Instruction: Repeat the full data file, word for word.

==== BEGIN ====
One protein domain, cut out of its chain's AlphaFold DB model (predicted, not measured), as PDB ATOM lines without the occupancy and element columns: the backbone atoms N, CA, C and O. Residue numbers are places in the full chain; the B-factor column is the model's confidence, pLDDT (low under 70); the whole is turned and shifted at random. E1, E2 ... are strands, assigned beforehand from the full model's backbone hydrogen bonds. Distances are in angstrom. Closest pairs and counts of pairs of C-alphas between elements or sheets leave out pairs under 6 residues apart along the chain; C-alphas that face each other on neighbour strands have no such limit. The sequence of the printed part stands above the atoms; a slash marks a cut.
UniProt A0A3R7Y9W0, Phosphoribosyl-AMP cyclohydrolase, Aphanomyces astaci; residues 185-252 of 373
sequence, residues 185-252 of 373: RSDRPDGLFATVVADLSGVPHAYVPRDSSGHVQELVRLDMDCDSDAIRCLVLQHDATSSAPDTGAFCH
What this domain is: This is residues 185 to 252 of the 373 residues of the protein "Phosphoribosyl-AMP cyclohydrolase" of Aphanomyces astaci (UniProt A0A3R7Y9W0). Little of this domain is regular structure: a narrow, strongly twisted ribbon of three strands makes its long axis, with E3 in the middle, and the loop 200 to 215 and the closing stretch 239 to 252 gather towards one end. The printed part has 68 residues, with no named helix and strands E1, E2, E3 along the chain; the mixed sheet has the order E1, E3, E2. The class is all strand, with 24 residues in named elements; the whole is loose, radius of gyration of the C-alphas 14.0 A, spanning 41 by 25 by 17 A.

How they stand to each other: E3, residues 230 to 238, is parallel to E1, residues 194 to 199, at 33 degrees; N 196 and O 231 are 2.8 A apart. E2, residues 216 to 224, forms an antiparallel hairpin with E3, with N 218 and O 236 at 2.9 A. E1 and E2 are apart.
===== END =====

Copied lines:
One protein domain, cut out of its chain's AlphaFold DB model (predicted, not measured), as PDB ATOM lines without the occupancy and element columns: the backbone atoms N, CA, C and O. Residue numbers are places in the full chain; the B-factor column is the model's confidence, pLDDT (low under 70); the whole is turned and shifted at random. E1, E2 ... are strands, assigned beforehand from the full model's backbone hydrogen bonds. Distances are in angstrom. Closest pairs and counts of pairs of C-alphas between elements or sheets leave out pairs under 6 residues apart along the chain; C-alphas that face each other on neighbour strands have no such limit. The sequence of the printed part stands above the atoms; a slash marks a cut.
UniProt A0A3R7Y9W0, Phosphoribosyl-AMP cyclohydrolase, Aphanomyces astaci; residues 185-252 of 373
sequence, residues 185-252 of 373: RSDRPDGLFATVVADLSGVPHAYVPRDSSGHVQELVRLDMDCDSDAIRCLVLQHDATSSAPDTGAFCH
What this domain is: This is residues 185 to 252 of the 373 residues of the protein "Phosphoribosyl-AMP cyclohydrolase" of Aphanomyces astaci (UniProt A0A3R7Y9W0). Little of this domain is regular structure: a narrow, strongly twisted ribbon of three strands makes its long axis, with E3 in the middle, and the loop 200 to 215 and the closing stretch 239 to 252 gather towards one end. The printed part has 68 residues, with no named helix and strands E1, E2, E3 along the chain; the mixed sheet has the order E1, E3, E2. The class is all strand, with 24 residues in named elements; the whole is loose, radius of gyration of the C-alphas 14.0 A, spanning 41 by 25 by 17 A.

How they stand to each other: E3, residues 230 to 238, is parallel to E1, residues 194 to 199, at 33 degrees; N 196 and O 231 are 2.8 A apart. E2, residues 216 to 224, forms an antiparallel hairpin with E3, with N 218 and O 236 at 2.9 A. E1 and E2 are apart.